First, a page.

Meadows: “An involuntary termination, like a layoff or workforce reduction, is a gut punch for most; and not by any fault of their own. Being said, in addition to a generous severance package, assembling resource packs that include job search assistance and mental health support are table stakes. Best-in-class employers offer outplacement services that shepherd employees towards new experiences. I’ll also note that leadership communication is key in delivering news of a reduction; the tone and delivery of bad news has the ability to impact the legacy that a company’s reputation has. The idea is to communicate delicately and thoughtfully so that both the departing employees’ experience, and the company’s employer brand, are serviced and protected.”

Q: What can a company do in order to protect the employer brand following terminations / layoffs? What best practices have you seen (communications, benefits, how they take care of their departing people, etc.)? Is there any guidance that you or Glassdoor would provide?

Meadows: “In addition to many of the recommendations already mentioned, a thoughtful employer brand move may be a public announcement (memo, blog/social post), that announced and acknowledges the layoff and all the ways in which the company is providing resources for transitioning employees. Prospective and future employees will pay close attention to how a company handled a reduction event; this is your opportunity to be open and transparent, claim ownership where possible and showcase the desire to help people land on their feet. The fastest way to relieve uncertainty or fear is to expose it early and balance empathy with compassion; the two are not mutually exclusive.”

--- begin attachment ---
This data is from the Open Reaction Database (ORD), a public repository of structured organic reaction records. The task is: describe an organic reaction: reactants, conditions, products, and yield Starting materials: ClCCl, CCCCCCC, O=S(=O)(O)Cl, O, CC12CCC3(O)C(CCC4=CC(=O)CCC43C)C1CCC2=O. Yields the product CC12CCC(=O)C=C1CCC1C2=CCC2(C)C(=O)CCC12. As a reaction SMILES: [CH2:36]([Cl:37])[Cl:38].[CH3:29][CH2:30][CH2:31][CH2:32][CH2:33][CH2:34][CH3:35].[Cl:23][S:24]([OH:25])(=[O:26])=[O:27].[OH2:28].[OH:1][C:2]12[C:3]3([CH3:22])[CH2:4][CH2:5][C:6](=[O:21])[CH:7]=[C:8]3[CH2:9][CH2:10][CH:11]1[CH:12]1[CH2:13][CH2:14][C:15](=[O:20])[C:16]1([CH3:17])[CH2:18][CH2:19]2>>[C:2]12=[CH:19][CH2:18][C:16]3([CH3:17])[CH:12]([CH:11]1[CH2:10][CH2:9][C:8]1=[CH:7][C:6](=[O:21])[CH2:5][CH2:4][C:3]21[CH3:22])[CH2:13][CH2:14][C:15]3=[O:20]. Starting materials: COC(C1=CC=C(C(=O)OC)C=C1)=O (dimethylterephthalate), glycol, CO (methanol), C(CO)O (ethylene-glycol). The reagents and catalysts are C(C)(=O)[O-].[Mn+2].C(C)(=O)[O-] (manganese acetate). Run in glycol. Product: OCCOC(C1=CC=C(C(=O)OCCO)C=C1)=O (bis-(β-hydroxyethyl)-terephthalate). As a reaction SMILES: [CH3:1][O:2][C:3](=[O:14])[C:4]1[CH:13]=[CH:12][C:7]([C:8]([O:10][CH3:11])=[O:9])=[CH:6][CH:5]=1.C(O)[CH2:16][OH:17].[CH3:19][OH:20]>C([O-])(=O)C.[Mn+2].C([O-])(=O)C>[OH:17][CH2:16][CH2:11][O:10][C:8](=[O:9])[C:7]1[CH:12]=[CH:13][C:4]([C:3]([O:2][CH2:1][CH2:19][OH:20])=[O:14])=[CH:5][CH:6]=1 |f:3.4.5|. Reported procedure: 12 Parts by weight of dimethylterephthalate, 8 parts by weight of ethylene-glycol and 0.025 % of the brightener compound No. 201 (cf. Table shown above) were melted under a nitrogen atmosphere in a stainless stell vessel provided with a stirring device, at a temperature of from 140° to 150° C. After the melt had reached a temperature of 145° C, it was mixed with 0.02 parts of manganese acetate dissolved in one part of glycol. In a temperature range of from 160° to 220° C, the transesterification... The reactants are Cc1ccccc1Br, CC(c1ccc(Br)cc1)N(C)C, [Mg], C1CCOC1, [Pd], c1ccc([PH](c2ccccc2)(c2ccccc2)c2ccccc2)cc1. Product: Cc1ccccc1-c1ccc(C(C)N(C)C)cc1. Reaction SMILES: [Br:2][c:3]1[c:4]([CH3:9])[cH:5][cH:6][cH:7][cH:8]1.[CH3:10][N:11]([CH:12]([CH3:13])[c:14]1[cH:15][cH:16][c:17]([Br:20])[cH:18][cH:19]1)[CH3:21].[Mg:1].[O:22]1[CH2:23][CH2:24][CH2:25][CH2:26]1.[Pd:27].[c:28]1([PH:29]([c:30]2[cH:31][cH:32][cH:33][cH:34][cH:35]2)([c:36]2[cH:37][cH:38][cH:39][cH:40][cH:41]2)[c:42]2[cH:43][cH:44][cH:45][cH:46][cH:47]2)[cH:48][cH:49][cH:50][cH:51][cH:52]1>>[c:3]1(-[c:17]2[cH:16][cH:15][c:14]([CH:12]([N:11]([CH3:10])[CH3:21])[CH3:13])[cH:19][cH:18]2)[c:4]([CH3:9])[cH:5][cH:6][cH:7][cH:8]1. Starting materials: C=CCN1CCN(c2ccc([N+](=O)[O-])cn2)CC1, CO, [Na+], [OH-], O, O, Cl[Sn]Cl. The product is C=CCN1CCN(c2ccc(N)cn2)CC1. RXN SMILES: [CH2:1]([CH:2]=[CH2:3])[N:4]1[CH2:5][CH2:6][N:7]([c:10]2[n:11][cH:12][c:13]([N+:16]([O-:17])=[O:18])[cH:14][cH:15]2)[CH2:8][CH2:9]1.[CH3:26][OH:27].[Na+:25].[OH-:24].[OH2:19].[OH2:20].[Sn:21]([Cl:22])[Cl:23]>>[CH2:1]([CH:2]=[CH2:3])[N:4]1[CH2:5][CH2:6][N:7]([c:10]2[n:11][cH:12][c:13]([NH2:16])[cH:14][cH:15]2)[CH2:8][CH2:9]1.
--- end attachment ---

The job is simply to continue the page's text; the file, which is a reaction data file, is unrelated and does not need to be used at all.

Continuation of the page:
Taylor Meadows is Head Strategist, Employment Brand at Glassdoor. Meadows has designed and launched Indeed’s Employer Brand Activation Workshop, helping clients define and market their EVP. In addition to being a keynote speaker and presenter, Meadows has made numerous expert appearances and has been cited through multiple national publications.